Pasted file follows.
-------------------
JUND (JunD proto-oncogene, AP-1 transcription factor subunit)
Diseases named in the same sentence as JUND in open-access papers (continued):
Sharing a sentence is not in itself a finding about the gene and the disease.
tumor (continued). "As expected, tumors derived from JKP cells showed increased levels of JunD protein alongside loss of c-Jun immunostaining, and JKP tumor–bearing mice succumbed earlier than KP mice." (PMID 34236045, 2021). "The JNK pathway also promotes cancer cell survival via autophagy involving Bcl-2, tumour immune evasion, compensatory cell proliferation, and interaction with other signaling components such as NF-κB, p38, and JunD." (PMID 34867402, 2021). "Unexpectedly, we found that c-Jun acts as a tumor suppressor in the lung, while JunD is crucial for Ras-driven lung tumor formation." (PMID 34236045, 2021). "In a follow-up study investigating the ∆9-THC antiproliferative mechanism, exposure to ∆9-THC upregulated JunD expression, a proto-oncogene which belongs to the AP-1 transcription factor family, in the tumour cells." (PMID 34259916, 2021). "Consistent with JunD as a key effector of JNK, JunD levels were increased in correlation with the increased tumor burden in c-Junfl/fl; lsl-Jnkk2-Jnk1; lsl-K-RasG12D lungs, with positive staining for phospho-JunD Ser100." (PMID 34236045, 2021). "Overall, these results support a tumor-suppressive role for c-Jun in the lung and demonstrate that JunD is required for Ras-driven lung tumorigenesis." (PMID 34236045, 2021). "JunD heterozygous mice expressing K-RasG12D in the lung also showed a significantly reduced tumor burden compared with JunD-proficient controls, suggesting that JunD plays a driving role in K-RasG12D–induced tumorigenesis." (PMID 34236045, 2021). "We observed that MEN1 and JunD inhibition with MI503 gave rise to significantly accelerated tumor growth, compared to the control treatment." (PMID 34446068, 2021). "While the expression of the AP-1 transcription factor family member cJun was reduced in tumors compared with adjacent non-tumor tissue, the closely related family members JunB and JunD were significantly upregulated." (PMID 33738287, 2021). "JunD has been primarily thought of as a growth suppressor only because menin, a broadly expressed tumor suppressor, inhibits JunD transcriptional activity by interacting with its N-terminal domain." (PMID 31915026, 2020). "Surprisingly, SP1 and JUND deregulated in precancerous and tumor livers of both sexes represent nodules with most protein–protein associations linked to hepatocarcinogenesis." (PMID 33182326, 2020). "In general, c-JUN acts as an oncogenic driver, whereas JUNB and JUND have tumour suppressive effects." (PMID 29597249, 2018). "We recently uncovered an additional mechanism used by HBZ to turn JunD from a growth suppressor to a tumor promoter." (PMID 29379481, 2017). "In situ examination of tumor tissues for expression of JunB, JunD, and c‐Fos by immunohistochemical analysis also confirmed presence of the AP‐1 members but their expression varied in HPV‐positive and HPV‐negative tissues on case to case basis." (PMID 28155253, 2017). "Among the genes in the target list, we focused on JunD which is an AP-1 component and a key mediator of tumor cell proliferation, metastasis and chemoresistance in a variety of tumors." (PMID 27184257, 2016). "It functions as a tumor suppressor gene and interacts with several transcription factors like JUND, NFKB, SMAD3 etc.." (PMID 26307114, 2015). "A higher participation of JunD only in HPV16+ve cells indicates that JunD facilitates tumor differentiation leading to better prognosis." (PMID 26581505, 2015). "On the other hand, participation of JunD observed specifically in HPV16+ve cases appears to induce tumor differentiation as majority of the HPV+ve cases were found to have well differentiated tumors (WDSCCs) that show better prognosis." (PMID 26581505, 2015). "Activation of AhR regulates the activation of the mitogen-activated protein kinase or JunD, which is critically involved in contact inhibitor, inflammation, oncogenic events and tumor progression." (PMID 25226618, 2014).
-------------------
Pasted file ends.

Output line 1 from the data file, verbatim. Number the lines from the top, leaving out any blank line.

JUND (JunD proto-oncogene, AP-1 transcription factor subunit)